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There is a lot to unpack with this single. Top-level, there is this flagrant (metaphorical) slap across the head — as though he’s screaming, “I’m still here, stupid.” Below the surface, Cost takes the opportunity to reiterate his position, introduces rumor inducing storylines, and takes a look back at his past.

In the first verse, he drops mention of having traveled around the world on the dime of a figure whom he chooses to keep anonymous; as he explains, this person gave him the motivation he needed to jumpstart his career, but has since “turned faces.” It’s in this act — he further notes that haters induce the same phenomenon — that he seems to have found the strength to thrive.

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The second verse begins by reiterating where he’s come from — noting that section 8 and financial aid were his life preservers in his darkest moments. He also notes that he’s still in debt (half of which he paid off with the money he made selling weed). All this isn’t done to glorify anything, but rather serve as motivation. It also hammers home the fact that he has been there and done that, too.

Perhaps in a way, he’s exuding the same motivation that he felt traveling the world.

Playing chess as opposed to checkers is a line that poignantly pops out. “Memory Loss” is a strong (re)introduction or merely business as usual — depending on your knowledge of the band. Either way, it’s drenched in that endearing sense of honesty and realness that made them a group I’ve returned to numerous times since first being introduced to their music.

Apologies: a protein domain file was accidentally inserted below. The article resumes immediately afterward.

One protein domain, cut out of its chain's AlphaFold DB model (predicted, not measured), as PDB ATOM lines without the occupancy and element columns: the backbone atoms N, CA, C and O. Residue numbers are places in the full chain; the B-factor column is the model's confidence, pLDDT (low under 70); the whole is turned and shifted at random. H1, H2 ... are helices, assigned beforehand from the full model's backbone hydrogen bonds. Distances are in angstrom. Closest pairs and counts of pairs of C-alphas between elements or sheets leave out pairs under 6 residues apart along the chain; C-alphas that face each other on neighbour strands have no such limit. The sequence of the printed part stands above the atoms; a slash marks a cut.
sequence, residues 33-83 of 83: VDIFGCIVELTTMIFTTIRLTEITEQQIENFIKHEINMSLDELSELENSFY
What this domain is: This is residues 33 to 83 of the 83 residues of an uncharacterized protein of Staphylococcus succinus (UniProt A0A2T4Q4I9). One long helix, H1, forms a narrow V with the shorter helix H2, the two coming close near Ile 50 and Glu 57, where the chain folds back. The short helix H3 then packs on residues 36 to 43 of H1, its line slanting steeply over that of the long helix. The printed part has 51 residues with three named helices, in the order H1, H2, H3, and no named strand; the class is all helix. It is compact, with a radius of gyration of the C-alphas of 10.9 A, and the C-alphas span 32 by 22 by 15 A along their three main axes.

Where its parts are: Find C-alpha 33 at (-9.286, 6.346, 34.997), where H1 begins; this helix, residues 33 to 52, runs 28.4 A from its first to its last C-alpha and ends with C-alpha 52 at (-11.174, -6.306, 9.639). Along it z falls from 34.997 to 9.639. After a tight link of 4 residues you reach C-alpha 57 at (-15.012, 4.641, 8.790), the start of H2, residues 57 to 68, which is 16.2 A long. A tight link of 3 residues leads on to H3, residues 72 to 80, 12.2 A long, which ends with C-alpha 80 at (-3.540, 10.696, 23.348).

It’s all about the long game, and — in the end — good music. Cost notes that he’s motivated by things that money can’t buy. That, quite often, is code for having something to lose on a deeper level. It’s in seeing an artist stick to their figurative guns without bending their ethics that true inspiration can be felt.

If you haven’t explored the past releases, do so … immediately.

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D-Brown & 30 Boy Will Ooze Chemistry On “Full Court Pressure”

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The vibe is very familiar sonically. Hard beats that remain extremely cohesive, keeping the project fairly levelled — making for a skip-free top to bottom experience, without having to readjust yourself. The sub category the duo fall into often have a tendency to keep the thematic elements of their projects quite predictable. While these two do pick the low hanging fruit at a few points (for lack of a better analogy) there is this undeniable rawness in their bars … an almost explosion of authenticity that trumps much of the fabricated storytelling new jacks have made trendy.

It’s an aura reminiscent of Jeezy in his heyday.

At a solid seven songs (with very little fat to trim) the project is an easy listen — but offers a hearty meal for those craving some substance to go along with their playlist-ready bassy beats.

There are plenty of gems here. The aptly titled “Official” was one that I immediately found myself running back a few times — as I did with the look-at-me-now vibe of “Bag Today.” The obligatory but tastefully flipped song about the females, “Preferences,” sees the two professing their taste for women with money and things of their own (among other assets).

One of the shiniest moments on the project is the infectious “Memphis,” which sports a chorus from the LP’s sole feature — the older brother of Juicy J and the co-founder of Three 6 Mafia, Project Pat — helping segue the two incredible verses by D and 30.

The track has been my most played this week (it wasn’t even close).

Their chemistry is undeniable and their ear for the perfect production to complement their tales of perseverance, street life and subdued (but still prominent) themes of opulence are on full display. While the two can really rap, it doesn’t feel like past tense, but rather present tense play by plays.